Clayton County DUI Jury Trial Appeal: If you don't win less safe, don't complain about the breath test
Friday, July 01, 2011
Riverdale, Clayton County DUI Jury Trial: Black v. State, A11A0242, June 14, 2011.
Eric Black was found guilty after a DUI jury trial in Clayton County State Court before Judge John C. Carbo. Black was arrested for DUI in Riverdale after being seen weaving, having an odor of alcohol, bloodshot and watery eyes, slurred speech, stumbling and unbalanced, failed field sobriety tests and registered positive on the alcosenor hand held preliminary breath screening device. Black appealed alleging that he did not received a supplement police report until the day of trial. The Clayton County Trial Court found that he supplemental report was the same as the initial report and there was no violation. The Georgia Court of Appeals found that it must accept the ruling because the initial report and police report were not proffered in the record for appeal. (This is a practice point always proffer documents like this in the record for appeal or attach them as exhibits to your motion for new trial.) Black complained that the trial court's charge commented on the evidence in that it explained the difference between the alcosensor and the state administered breath test on the Intoxilyzer 5000. The Georgia Court of Appeals saw no error and stated is was a correct statement of law. (The problem with the charge actually seems to be that it seems to indicate that there is a numerical result which is not admissible and this would tend to make the jury assume the result was over 0.08 and shift the burdent to defendant to prove otherwise. It should also note that the alcosensor is only approved by the GBI as a preliminary breath screening device used to detect the presence or absence or alcohol in a person's breath.) Finally, Black argued that the results of the Intoxilyzer 5000 were improperly admitted and lacked foundation. The Court of Appeals found that because the trial court merged the breath test count into the less safe count any errors asto the breath test were voided and harmless error.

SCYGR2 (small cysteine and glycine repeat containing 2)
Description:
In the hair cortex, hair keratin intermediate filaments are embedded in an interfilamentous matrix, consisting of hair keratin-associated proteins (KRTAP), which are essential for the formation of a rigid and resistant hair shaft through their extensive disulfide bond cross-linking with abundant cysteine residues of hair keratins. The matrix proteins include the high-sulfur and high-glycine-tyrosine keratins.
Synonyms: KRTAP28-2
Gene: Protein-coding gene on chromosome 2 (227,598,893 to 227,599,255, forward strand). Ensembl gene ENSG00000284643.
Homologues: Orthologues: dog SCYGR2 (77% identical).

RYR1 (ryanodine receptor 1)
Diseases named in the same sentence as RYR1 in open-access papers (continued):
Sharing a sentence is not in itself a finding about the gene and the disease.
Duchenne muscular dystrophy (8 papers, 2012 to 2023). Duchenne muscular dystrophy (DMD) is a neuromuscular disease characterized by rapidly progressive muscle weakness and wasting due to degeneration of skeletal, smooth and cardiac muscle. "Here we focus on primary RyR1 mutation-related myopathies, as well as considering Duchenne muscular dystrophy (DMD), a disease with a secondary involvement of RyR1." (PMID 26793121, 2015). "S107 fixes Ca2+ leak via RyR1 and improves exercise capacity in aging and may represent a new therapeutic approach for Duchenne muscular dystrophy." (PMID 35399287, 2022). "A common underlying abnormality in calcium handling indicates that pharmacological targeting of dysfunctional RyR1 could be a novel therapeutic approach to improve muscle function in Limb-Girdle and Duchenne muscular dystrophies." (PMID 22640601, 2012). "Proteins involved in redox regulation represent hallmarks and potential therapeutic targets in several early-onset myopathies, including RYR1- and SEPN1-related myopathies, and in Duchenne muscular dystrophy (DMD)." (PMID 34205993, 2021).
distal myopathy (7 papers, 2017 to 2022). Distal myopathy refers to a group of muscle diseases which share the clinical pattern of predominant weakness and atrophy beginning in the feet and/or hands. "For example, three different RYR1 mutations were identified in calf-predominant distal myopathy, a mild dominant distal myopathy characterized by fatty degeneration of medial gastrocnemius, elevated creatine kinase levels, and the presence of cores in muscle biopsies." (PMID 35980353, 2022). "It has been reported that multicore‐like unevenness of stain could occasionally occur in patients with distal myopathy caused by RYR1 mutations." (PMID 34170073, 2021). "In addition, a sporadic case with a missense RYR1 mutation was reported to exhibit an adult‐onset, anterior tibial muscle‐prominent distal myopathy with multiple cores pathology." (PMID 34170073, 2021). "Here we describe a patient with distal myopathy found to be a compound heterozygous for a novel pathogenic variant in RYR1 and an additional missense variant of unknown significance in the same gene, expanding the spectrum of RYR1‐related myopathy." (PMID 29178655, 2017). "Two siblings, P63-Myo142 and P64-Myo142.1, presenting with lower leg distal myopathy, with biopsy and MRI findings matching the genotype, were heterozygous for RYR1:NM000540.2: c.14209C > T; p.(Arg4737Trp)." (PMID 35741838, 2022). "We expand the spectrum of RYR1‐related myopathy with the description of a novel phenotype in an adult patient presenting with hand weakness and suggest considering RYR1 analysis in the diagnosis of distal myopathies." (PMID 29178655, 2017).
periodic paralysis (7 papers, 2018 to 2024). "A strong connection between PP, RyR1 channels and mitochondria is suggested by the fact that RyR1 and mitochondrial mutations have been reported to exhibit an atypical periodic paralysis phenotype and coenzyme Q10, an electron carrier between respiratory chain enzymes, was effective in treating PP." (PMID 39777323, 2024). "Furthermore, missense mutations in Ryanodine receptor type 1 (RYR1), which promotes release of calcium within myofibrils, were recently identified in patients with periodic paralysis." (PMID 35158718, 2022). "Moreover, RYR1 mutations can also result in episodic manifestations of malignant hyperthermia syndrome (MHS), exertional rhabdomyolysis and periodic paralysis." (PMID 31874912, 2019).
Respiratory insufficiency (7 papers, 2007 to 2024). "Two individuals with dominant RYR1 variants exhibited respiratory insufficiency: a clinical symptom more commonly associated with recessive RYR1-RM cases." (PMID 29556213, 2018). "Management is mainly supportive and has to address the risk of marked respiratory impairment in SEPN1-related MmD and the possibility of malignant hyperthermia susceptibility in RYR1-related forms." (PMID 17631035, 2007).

George C. Creal, Jr. is a trial lawyer with 18 years of courtroom experience. He is one of only 6 Metro DUI lawyers with both an AV Preeminent rating from Martindale.com and a 10.0/10.0 Superb rating on Avvo.com. With over 100 not guilty jury verdicts under his belt, George knows how to convince a jury that the State has not proven his client guilty of DUI beyond a reasonable doubt. George Creal Attorney Profile
Eric Bernstein, with over 10 years of courtroom experience representing clients in matters ranging from DUI traffic crimes to murder as a Criminal Defense Attorney, is a top rated Attorney. Currently specializing in DUI defense, he also handles major and minor drug offenses, probation, and felony cases. His unparalleled dedication to those whom he represents is demonstrated by the positive reviews and comments received from former clients. Eric is known as the "Burner" by police and prosecutors for his take no prisoners, scorched earth style in the Courtroom. As an attorney who refuses to be pushed around, Eric Bernstein will stand up and fight for you in a court of law.
As his name suggests, there is no Justice without Justin. Justin Goodman has over nine years experience in the courtroom as a criminal prosecutor. He has handled a wide range of misdemeanor criminal offenses including DUI, traffic, vehicular homicide, and domestic violence in his six years as an Assistant Solicitor General. He also spent three years as an Assistant District Attorney in Massachusetts where he litigated misdemeanor and felony offenses in one of the nation's most highly respected District Attorney's offices. He has handled thousand of criminal matters and tried over 50 jury trials. Justin's uncommon insight into the prosecution of crimes in Georgia sets him apart from other lawyers. He knows how to get straight to the weaknesses in the State's case. Justin wins cases where others fear to tread.